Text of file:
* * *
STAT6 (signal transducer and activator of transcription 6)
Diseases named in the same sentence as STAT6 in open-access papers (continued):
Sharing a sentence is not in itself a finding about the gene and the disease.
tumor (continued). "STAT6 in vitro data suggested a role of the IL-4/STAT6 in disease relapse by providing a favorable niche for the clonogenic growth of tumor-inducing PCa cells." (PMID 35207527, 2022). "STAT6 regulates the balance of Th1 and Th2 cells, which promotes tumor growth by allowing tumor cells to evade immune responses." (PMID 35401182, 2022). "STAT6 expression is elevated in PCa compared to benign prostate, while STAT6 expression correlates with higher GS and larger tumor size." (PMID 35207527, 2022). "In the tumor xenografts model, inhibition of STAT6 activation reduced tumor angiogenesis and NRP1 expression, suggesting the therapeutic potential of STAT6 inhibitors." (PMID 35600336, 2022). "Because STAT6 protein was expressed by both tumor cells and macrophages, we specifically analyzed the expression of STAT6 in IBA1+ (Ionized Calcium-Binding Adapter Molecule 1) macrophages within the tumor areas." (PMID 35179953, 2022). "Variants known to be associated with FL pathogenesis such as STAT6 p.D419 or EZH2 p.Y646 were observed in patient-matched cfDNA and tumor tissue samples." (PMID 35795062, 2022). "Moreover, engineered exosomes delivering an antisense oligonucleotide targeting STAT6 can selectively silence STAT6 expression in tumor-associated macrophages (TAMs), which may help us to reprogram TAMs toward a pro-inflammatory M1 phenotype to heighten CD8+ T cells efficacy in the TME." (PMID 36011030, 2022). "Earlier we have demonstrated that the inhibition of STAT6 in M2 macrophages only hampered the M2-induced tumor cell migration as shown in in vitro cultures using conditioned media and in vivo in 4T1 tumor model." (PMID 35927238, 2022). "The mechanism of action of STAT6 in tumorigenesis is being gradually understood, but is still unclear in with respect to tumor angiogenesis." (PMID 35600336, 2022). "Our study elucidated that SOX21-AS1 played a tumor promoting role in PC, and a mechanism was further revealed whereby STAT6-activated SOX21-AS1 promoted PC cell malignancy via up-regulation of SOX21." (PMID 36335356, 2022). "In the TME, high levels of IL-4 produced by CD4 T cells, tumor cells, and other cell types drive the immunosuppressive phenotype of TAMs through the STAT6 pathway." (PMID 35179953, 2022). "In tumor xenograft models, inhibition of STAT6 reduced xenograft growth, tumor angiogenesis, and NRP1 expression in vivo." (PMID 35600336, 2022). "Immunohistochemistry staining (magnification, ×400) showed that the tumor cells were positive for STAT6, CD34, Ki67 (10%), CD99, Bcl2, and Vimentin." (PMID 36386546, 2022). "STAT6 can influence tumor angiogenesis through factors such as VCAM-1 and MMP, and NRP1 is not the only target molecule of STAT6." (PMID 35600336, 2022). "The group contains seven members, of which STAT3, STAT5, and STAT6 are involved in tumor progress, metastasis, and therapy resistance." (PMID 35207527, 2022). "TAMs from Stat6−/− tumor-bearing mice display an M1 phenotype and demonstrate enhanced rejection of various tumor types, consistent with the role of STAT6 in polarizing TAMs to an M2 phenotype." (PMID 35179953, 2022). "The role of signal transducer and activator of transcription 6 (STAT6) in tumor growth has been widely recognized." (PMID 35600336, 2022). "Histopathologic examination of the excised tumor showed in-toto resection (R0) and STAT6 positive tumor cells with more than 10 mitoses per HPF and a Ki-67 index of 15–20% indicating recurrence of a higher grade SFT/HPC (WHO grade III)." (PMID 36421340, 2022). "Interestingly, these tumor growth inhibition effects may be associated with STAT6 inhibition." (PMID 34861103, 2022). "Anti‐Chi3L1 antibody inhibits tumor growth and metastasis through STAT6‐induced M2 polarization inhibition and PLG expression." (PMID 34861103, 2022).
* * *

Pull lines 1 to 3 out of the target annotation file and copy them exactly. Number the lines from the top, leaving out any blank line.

STAT6 (signal transducer and activator of transcription 6)
Diseases named in the same sentence as STAT6 in open-access papers (continued):
Sharing a sentence is not in itself a finding about the gene and the disease.